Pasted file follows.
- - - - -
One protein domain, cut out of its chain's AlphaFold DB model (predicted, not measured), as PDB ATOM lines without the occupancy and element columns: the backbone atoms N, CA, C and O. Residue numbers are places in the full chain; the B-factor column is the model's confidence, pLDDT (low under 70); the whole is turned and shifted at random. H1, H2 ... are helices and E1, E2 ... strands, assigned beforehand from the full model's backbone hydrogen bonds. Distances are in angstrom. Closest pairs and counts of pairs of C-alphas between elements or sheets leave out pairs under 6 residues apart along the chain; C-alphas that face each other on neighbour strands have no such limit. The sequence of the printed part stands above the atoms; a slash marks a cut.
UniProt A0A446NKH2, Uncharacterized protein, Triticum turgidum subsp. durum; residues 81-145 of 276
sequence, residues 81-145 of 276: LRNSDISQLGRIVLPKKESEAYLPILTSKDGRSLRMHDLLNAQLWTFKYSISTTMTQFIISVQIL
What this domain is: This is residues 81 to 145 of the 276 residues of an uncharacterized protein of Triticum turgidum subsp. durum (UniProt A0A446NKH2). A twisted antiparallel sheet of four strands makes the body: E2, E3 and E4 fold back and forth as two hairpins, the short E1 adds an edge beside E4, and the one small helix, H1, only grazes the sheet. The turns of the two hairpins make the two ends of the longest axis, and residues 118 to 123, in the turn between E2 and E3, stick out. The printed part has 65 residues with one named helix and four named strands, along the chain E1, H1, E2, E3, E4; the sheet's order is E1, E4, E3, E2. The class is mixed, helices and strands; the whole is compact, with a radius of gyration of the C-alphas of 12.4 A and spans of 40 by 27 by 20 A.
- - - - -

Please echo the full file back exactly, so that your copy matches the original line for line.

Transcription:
One protein domain, cut out of its chain's AlphaFold DB model (predicted, not measured), as PDB ATOM lines without the occupancy and element columns: the backbone atoms N, CA, C and O. Residue numbers are places in the full chain; the B-factor column is the model's confidence, pLDDT (low under 70); the whole is turned and shifted at random. H1, H2 ... are helices and E1, E2 ... strands, assigned beforehand from the full model's backbone hydrogen bonds. Distances are in angstrom. Closest pairs and counts of pairs of C-alphas between elements or sheets leave out pairs under 6 residues apart along the chain; C-alphas that face each other on neighbour strands have no such limit. The sequence of the printed part stands above the atoms; a slash marks a cut.
UniProt A0A446NKH2, Uncharacterized protein, Triticum turgidum subsp. durum; residues 81-145 of 276
sequence, residues 81-145 of 276: LRNSDISQLGRIVLPKKESEAYLPILTSKDGRSLRMHDLLNAQLWTFKYSISTTMTQFIISVQIL
What this domain is: This is residues 81 to 145 of the 276 residues of an uncharacterized protein of Triticum turgidum subsp. durum (UniProt A0A446NKH2). A twisted antiparallel sheet of four strands makes the body: E2, E3 and E4 fold back and forth as two hairpins, the short E1 adds an edge beside E4, and the one small helix, H1, only grazes the sheet. The turns of the two hairpins make the two ends of the longest axis, and residues 118 to 123, in the turn between E2 and E3, stick out. The printed part has 65 residues with one named helix and four named strands, along the chain E1, H1, E2, E3, E4; the sheet's order is E1, E4, E3, E2. The class is mixed, helices and strands; the whole is compact, with a radius of gyration of the C-alphas of 12.4 A and spans of 40 by 27 by 20 A.